News

Volume 2 Issue 20 - October 15, 2004

Government to initiate new policy for mentally ill

DNIS News Network - The inhuman conditions of mental asylums and lack of acceptance of their residents in society after treatment has prompted the government to provide for treatment within the community.

Starting early next year, the Health Ministry is to launch Mobile Mental Health Outreach Clinics in 100 districts in India where facilities are not yet available.

The chosen 100 districts are neglected areas that have been identified in the Empowered Action Group (EAG), they include states such as Bihar, Uttar Pradesh, Rajasthan, Orissa and Madhya Pradesh.

The steps have been taken in the first phase of the programme for which a budget of Rs 190 crore has been allocated. The remaining 493 districts are likely to be covered by the end of 2007.

Revamping the mental health policy has been based on the premise that nearly 1 to 5 per cent of the general population in India needs mental healthcare. With just 4,000 psychiatrists in the country, the task, according to government officials, was becoming impossible.

Recommending family involvement in taking care of the mentally ill at home, the government envisages a changed mental health policy, which includes:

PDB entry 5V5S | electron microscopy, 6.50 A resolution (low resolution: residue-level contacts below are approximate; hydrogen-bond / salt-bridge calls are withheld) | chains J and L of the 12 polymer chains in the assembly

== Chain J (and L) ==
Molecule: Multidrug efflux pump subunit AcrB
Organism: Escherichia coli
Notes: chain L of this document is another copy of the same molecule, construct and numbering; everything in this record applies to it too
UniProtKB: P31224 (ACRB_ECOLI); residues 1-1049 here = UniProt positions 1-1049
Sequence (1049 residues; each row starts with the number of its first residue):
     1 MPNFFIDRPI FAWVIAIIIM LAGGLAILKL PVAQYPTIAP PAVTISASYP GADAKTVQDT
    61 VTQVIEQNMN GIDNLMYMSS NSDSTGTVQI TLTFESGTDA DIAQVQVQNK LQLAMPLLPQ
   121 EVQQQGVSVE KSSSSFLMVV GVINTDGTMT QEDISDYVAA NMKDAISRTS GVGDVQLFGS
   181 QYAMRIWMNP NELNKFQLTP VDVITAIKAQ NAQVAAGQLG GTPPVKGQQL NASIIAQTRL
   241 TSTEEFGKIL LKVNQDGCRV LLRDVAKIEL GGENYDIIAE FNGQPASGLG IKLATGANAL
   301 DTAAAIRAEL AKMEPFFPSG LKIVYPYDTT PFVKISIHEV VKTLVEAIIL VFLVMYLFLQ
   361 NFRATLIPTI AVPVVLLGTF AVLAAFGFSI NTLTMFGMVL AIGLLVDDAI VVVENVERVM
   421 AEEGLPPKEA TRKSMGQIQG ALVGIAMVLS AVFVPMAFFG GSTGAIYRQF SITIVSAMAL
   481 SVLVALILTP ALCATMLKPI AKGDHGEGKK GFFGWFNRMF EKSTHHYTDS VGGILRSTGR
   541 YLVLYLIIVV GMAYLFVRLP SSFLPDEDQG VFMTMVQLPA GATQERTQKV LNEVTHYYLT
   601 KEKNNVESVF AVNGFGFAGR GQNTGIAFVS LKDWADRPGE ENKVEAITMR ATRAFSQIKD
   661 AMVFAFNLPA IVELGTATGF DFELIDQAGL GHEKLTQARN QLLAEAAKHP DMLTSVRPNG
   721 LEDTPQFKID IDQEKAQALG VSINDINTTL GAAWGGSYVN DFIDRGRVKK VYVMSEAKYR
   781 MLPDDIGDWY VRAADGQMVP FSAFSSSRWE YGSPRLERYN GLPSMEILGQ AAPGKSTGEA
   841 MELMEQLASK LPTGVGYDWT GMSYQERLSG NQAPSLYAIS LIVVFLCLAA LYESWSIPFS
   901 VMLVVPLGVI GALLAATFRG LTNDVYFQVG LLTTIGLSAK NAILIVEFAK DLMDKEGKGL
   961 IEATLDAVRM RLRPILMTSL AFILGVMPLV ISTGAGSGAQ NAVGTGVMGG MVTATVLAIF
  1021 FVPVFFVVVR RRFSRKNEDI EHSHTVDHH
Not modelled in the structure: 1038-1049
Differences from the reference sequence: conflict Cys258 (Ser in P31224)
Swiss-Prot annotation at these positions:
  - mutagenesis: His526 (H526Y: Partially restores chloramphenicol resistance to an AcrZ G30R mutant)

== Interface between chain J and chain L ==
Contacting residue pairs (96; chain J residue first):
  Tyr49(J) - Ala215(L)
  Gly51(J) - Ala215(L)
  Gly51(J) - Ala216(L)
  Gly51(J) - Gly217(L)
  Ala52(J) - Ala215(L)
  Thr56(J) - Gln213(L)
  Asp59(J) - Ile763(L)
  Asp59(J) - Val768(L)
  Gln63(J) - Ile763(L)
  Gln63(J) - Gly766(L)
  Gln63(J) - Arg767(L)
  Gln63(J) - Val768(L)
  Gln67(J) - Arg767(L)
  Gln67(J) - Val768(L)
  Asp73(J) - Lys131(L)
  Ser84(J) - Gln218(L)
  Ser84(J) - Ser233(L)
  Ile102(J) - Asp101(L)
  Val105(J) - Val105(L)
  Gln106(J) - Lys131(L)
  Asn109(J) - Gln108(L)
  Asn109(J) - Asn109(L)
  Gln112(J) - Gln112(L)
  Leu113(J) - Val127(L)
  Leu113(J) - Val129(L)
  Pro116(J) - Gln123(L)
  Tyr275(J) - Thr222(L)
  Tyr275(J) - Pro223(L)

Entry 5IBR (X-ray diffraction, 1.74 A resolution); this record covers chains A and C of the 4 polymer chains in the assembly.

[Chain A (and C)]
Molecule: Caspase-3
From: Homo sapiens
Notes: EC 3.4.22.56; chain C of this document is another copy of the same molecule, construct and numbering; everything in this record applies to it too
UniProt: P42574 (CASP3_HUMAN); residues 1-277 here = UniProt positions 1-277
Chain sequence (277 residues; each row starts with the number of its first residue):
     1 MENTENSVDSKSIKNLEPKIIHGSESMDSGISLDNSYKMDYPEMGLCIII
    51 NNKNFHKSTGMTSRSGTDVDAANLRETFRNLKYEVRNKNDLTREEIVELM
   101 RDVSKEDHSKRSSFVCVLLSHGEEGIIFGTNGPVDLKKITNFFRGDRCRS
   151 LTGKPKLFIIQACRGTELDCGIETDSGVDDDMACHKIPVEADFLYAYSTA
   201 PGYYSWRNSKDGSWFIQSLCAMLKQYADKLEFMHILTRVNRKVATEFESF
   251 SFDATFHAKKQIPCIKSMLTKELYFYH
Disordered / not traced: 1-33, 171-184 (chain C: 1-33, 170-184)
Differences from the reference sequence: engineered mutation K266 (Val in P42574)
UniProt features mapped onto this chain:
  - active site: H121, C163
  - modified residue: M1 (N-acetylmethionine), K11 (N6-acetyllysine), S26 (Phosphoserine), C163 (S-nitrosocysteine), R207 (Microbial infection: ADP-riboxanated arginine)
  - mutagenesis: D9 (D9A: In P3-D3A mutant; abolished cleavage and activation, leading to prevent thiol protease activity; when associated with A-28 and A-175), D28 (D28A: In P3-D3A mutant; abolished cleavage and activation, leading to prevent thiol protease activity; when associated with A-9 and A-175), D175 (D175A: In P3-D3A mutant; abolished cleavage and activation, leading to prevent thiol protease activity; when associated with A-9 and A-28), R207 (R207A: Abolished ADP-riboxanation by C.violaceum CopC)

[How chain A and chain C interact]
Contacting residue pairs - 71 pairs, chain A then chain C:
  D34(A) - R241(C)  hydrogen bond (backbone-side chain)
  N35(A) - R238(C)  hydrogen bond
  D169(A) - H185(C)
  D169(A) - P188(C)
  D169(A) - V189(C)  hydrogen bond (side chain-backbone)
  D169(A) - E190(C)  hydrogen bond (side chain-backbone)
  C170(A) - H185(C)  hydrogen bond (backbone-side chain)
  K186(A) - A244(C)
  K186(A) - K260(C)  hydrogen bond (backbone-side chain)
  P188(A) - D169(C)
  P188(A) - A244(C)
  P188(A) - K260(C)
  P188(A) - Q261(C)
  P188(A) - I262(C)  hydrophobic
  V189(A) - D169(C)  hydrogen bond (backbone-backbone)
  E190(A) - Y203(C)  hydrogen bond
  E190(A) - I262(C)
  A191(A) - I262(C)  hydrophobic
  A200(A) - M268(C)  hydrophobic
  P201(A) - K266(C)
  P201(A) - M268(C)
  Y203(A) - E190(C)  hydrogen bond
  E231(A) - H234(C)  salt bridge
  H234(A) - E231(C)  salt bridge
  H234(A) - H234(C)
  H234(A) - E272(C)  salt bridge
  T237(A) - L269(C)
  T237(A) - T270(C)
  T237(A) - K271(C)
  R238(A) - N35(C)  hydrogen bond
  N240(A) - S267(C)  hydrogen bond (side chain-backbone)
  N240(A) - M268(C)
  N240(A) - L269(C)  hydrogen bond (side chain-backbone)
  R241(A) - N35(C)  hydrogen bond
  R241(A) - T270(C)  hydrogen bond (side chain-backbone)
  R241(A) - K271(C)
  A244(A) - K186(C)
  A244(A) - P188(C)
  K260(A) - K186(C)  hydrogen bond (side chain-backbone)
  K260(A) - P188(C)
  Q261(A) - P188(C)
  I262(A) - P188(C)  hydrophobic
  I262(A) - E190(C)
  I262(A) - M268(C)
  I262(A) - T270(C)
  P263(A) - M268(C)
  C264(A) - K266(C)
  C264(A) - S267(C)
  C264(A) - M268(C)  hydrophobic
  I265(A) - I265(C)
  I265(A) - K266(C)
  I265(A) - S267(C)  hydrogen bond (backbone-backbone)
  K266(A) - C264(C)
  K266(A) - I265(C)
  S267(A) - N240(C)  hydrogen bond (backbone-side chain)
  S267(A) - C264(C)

• Hospitalisation of mentally ill patients to be avoided as far as possible. They should be admitted in a general hospital psychiatric unit (GHPU).
  • The mobile unit will have a psychiatrist, a psychiatric social worker and a nurse, reaching remote areas on routine basis.
  • A family member would be asked to stay with the patient admitted at a mental hospital. Family stay wards are being created in these hospitals.
  • The hospital stay should not exceed 30 days, which is more than adequate. Follow-up treatment can be continued as outpatients.
  • No new mental hospitals will be established. More resources to be given to established GHPUs.
  • All MBBS doctors, including those in primary health centres, would be given a three-month orientation course in psychiatry.
  • Under the domiciliary aftercare programme, discharged patients would be given medicines for a fortnight/month or three months during their OPD check-ups. In the interim period, a social worker will visit the patient every week to supervise medication.

"The advent of newer anti-psychotic drugs has rendered hospitalisation virtually redundant. A vast majority of cases, including those suffering from acute psychotic depression illness or severe depression, can be safely and swiftly treated at home with oral medication," said Dr (Col) D.S. Goel, National Consultant for Mental Health, Health Ministry.

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